The performances were all very good in the movie.  They all exemplified the character they were trying to very well, and then even went a little bit deeper.  Ally Sheedy was the stand out for me.  Sure, Molly Ringwald is super cute, but I found myself more attracted to Sheedy.  She was cute and wacky and I dug that more.  Judd Nelson was mostly unlikeable through the entire movie and didn’t really become vulnerable and accessible more than about twice in the movie, and didn’t become likeable until the end.  Emilio Estevez impressed me when he gave the whole speech about taping the kids butt together because of his emotional reaction to it.  I also thought his little “high dance” was funny because it looked so similar to Kevin Bacon’s angry dance in Footloose.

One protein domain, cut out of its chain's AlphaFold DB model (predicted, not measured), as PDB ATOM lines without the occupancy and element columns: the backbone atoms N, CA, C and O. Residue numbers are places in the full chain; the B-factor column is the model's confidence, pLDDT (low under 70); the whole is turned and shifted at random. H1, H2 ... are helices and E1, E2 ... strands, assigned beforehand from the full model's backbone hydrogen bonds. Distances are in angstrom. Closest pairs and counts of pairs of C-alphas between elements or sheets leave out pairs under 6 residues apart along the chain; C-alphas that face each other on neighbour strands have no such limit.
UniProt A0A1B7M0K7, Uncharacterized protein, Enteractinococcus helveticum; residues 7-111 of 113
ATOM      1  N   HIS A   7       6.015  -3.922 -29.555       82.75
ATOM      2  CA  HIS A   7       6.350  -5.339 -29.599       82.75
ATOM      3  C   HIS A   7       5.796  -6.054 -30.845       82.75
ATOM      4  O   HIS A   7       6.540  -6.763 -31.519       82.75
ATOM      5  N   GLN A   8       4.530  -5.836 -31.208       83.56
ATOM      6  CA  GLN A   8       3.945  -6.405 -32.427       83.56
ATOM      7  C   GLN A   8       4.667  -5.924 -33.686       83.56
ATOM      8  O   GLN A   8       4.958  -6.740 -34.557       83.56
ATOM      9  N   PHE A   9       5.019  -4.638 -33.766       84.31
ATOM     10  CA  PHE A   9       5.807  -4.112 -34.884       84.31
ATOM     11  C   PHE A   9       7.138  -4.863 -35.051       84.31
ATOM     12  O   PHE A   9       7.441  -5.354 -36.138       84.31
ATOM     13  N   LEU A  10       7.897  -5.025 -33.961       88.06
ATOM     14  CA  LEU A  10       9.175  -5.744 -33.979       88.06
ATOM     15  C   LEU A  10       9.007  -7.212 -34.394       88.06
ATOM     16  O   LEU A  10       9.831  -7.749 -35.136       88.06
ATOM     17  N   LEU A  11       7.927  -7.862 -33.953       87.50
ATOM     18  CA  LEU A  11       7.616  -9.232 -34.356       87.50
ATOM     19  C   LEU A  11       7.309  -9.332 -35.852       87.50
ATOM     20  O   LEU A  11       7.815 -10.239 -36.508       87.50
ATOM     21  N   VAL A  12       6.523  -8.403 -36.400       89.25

I found the Breakfast Club to be an interesting movie because of the insight it showed, but not extremely interesting beyond that.  It’s not really meant for someone in my current age range, though.  I’m sure I would’ve been much more into it in high school when I could’ve identified stronger with the whole “parents just don’t get it, man” side of the movie.  It’s still a very well written and insightful movie, but part of me still feels like I’m just watching five kids sitting around a library.  I still feel that this movie is one everyone should see at least once in their lives.  I just don’t think I’m going to feel the need to buy it.  The Breakfast Club gets “Each of us is a brain, and an athlete, and a basket case, a princess, and a criminal” out of “Sincerely yours, the Breakfast Club.”